Poetry Sunday: Abandoned Farmhouse

An old abandoned farmhouse reveals the lives of the people who once lived there. The story is there for the poet to interpret and relay to us. A sad story of lives interrupted.

Abandoned Farmhouse

by Ted Kooser

Related Poem Content Details

He was a big man, says the size of his shoes
on a pile of broken dishes by the house; 
a tall man too, says the length of the bed
in an upstairs room; and a good, God-fearing man,
says the Bible with a broken back
on the floor below the window, dusty with sun;
but not a man for farming, say the fields
cluttered with boulders and the leaky barn.

A woman lived with him, says the bedroom wall
papered with lilacs and the kitchen shelves
covered with oilcloth, and they had a child,
says the sandbox made from a tractor tire.
Money was scarce, say the jars of plum preserves
and canned tomatoes sealed in the cellar hole.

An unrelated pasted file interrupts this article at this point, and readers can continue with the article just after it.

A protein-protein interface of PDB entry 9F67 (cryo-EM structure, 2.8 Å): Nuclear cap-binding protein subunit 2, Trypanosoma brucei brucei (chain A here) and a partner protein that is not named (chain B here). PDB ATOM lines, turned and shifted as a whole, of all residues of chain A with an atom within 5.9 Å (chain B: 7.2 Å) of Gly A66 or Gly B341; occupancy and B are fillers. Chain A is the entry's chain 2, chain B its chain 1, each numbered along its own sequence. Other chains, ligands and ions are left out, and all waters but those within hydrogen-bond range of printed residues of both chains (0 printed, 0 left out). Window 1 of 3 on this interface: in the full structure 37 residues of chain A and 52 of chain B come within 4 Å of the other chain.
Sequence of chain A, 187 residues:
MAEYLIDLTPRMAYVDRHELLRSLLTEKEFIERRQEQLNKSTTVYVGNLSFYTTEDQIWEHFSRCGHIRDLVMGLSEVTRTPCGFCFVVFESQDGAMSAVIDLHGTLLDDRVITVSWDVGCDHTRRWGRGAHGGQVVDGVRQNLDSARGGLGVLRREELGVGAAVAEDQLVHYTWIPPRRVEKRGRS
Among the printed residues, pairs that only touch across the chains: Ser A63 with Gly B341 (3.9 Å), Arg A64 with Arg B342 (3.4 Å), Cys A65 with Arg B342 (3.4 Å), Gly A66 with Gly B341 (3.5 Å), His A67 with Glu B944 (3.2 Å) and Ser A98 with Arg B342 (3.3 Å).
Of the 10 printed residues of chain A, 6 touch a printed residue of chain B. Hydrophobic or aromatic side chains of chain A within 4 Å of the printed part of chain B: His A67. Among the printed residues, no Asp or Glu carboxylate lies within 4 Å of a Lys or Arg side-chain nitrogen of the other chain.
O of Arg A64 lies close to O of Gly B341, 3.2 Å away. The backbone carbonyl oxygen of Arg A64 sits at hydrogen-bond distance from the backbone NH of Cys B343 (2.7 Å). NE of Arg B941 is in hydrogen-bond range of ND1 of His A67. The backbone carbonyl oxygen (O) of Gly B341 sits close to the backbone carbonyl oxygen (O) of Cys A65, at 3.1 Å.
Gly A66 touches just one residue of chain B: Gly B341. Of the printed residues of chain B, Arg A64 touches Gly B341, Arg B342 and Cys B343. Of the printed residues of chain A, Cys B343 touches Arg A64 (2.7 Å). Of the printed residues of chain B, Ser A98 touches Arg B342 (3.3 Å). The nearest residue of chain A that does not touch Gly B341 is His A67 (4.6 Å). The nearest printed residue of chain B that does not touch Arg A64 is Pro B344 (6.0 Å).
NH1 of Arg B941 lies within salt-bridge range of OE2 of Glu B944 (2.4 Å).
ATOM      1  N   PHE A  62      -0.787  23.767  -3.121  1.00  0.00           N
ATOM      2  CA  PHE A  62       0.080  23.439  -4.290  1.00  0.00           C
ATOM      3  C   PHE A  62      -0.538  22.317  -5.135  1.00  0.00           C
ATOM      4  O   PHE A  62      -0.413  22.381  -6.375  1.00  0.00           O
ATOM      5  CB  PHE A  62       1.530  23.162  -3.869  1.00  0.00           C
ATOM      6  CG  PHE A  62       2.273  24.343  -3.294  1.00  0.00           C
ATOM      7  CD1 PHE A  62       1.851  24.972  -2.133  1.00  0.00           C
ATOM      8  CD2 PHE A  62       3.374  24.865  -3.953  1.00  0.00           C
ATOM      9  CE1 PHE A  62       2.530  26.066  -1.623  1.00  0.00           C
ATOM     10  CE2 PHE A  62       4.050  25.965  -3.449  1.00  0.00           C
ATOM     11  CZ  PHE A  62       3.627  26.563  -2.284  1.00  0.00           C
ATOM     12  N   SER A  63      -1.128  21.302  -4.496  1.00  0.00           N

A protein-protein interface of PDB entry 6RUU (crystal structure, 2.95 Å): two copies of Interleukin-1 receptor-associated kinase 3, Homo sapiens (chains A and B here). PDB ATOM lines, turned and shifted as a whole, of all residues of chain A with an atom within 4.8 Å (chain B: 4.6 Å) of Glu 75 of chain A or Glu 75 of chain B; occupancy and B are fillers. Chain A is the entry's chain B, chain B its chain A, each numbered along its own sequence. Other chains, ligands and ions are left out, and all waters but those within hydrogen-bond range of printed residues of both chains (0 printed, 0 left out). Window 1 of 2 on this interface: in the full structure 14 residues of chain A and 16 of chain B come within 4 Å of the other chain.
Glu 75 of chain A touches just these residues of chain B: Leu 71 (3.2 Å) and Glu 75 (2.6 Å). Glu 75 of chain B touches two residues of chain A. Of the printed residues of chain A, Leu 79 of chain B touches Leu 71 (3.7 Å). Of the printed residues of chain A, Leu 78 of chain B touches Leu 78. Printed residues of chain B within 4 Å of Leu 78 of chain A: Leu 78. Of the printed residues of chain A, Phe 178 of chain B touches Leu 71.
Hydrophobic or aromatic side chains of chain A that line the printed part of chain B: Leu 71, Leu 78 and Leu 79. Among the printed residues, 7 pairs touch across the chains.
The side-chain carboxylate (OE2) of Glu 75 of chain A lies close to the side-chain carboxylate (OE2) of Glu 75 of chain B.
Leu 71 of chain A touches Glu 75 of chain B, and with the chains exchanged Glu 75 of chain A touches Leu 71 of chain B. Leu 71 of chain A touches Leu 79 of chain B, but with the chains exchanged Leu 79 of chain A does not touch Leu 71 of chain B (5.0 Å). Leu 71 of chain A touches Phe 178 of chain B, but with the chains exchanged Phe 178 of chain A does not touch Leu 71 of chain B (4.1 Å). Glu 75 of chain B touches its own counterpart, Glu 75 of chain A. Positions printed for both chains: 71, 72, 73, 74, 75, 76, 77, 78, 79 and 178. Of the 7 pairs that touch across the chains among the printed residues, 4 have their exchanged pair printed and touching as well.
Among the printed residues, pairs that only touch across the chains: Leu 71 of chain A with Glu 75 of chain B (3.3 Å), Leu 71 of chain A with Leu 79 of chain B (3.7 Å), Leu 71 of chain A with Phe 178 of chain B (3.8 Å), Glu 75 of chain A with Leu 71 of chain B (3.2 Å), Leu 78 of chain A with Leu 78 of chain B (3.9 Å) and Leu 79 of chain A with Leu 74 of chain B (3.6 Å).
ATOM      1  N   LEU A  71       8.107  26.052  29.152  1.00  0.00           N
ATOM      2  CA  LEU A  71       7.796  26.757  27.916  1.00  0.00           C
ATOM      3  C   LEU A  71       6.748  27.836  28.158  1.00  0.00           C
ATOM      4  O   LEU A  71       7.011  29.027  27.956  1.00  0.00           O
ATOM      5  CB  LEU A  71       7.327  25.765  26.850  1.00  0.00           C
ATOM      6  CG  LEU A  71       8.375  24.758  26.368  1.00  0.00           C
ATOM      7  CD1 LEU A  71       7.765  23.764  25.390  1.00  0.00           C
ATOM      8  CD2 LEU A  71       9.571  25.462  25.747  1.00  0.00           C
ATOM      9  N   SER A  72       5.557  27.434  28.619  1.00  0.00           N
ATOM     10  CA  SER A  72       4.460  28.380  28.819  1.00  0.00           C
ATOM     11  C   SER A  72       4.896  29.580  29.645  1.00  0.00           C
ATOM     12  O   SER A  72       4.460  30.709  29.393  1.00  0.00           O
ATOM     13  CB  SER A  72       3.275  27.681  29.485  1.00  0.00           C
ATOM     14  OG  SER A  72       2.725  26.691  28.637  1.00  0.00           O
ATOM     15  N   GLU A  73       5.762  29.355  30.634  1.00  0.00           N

And the winters cold, say the rags in the window frames.
It was lonely here, says the narrow country road.

Something went wrong, says the empty house
in the weed-choked yard. Stones in the fields
say he was not a farmer; the still-sealed jars
in the cellar say she left in a nervous haste.
And the child? Its toys are strewn in the yard
like branches after a storm—a rubber cow,
a rusty tractor with a broken plow,
a doll in overalls. Something went wrong, they say.


  1. Wow! That's powerful imagery right there.

    1. The reader can really visualize the scene he is describing.

  2. A story is told with some mystery remaining.

    1. Yes. We don't know what happened; just that "Something went wrong."

  3. I love the imagery, Dorothy, but hate not knowing what happened. Kooser is so brilliant -- he was poet laureate for a while I think. P.x

    1. It's all left to our imagination and although the imagery suggests something tragic, we could just as easily choose to believe it was good luck that took the family away. Maybe they won the lottery and moved to Aruba!


Post a Comment

Popular posts from this blog

Poetry Sunday: Don't Hesitate by Mary Oliver

Overboard by Sara Paretsky: A review

The Investigator by John Sandford: A review